In the Western Conference, parity prevails. Both the playoff race and the playoffs which follow are wide open. Should Tavares join a contender in the Western Conference, it would make that team the favorite for a run to the Stanley Cup Final.
The Tavares decision will affect the Isles for a decade, and Snow can’t afford to make the wrong call. The Redskins will pay dearly for their missed call on Kirk Cousins — the Islanders will pay dearly if Tavares walks away for nothing in return. If Snow thinks its best to remove this risk, he can do it. But the clock is ticking. Less than two weeks remain before the trade deadline.
With so much at stake, one can imagine Sharks fans looking not just at their own team, but at the team based in Brooklyn. Because a key part of their future might be playing there now.
• With Thornton absent from the Sharks line-up Brent Burns is wearing the ‘A’ designating him an alternate captain along with Logan Couture. Joe Pavelski is the team’s captain.
• The last three Sharks games have all seen third period comebacks. The Sharks led against the Vegas Golden Knights but lost in regulation. They fashioned comeback victories against the Edmonton Oilers and Anaheim Ducks, the latter in overtime. In total, eleven third period goals were scored in these three games.
• Jannik Hansen was a healthy scratch for a month before Joel Ward’s injury against Vegas opened up a line-up spot. He seems to be making the most of his opportunity, with quality efforts in the last two games. He assisted on Barclay Goodrow’s goal against Edmonton and was promoted from the fourth line to Joe Pavelski’s line against Anaheim.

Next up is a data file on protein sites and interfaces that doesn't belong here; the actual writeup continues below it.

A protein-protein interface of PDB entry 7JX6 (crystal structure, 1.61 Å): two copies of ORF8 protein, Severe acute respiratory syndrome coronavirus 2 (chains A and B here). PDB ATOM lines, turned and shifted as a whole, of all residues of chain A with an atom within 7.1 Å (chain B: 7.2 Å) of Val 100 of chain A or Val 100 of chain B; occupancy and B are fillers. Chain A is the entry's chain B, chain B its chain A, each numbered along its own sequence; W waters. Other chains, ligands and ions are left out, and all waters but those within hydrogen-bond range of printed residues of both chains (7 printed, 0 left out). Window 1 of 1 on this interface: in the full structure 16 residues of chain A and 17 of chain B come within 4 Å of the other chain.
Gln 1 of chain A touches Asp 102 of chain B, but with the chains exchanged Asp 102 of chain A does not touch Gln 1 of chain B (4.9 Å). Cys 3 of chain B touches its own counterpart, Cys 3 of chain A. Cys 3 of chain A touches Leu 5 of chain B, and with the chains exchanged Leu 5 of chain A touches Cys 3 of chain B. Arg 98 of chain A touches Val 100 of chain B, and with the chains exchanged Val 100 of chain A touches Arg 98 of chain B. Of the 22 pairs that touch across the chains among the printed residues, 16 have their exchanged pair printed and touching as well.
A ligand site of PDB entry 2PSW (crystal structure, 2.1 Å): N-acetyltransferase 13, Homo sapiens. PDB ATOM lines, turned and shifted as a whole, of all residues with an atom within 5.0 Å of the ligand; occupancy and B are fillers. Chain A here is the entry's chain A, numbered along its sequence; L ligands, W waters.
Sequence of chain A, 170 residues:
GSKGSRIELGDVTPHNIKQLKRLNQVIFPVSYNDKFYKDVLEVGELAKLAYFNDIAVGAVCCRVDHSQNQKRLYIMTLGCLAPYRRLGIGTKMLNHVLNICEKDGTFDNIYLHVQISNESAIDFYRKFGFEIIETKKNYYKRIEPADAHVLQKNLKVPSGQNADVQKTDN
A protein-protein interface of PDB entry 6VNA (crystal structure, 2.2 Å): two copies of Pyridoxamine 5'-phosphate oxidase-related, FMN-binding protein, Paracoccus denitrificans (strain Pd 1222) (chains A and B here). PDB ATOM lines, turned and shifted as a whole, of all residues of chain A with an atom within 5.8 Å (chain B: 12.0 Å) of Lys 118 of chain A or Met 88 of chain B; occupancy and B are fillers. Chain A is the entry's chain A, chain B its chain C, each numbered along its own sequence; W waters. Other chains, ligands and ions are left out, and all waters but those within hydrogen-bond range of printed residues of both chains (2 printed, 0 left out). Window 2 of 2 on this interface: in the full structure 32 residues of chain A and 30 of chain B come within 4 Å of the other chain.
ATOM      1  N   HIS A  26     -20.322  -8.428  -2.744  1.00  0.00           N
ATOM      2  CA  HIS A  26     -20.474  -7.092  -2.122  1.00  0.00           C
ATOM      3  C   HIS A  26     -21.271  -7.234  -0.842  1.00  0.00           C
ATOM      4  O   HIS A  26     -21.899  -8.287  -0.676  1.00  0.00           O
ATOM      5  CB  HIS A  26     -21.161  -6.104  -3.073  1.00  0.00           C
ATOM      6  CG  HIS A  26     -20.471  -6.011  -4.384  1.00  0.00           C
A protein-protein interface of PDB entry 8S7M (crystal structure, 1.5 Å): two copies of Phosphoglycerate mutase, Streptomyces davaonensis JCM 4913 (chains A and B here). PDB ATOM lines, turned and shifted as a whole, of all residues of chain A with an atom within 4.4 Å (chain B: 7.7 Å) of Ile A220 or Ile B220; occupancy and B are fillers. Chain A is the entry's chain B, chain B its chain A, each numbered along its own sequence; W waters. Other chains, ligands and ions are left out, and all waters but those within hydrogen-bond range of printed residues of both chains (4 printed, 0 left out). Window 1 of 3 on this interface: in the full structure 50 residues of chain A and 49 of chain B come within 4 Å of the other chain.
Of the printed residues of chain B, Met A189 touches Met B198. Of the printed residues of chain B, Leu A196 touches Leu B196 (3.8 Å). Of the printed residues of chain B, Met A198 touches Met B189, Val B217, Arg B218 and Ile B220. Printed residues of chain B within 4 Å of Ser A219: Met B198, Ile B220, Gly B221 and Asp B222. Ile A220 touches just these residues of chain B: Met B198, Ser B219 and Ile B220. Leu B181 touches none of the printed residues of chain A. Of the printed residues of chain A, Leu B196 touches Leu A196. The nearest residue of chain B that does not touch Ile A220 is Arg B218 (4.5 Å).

• A few weeks back, we wrote about Sharks fans mixed feelings towards Timo Meier. Meier was selected ahead of the Islanders’ outstanding rookie Mathew Barzal, prompting the mixed feelings. We pointed out Meier’s growing value to the Sharks and that it was too early to regret passing on Barzal. Barzal continues to dazzle; he posted his third five-point game of the season against the Columbus Blue Jackets. But Meier continues to play a key role for San Jose. He earned the first star in the Sharks 3-2 comeback win against Anaheim.
• Defenseman Joakim Ryan had the first two goals of his NHL career against Edmonton in a raucous, entertaining game on Saturday. He also earned first star honors. Ryan leads the Sharks in plus/minus. He is paired with Brent Burns who is last on the team in the same stat.
• The Sharks are 19/20 in penalty killing over the last nine games. The lone goal allowed was an empty net goal. Despite being on the penalty kill, the Sharks skated 5-on-5 in the closing minute against Vegas. It was a risk worth taking, even if it didn’t work out.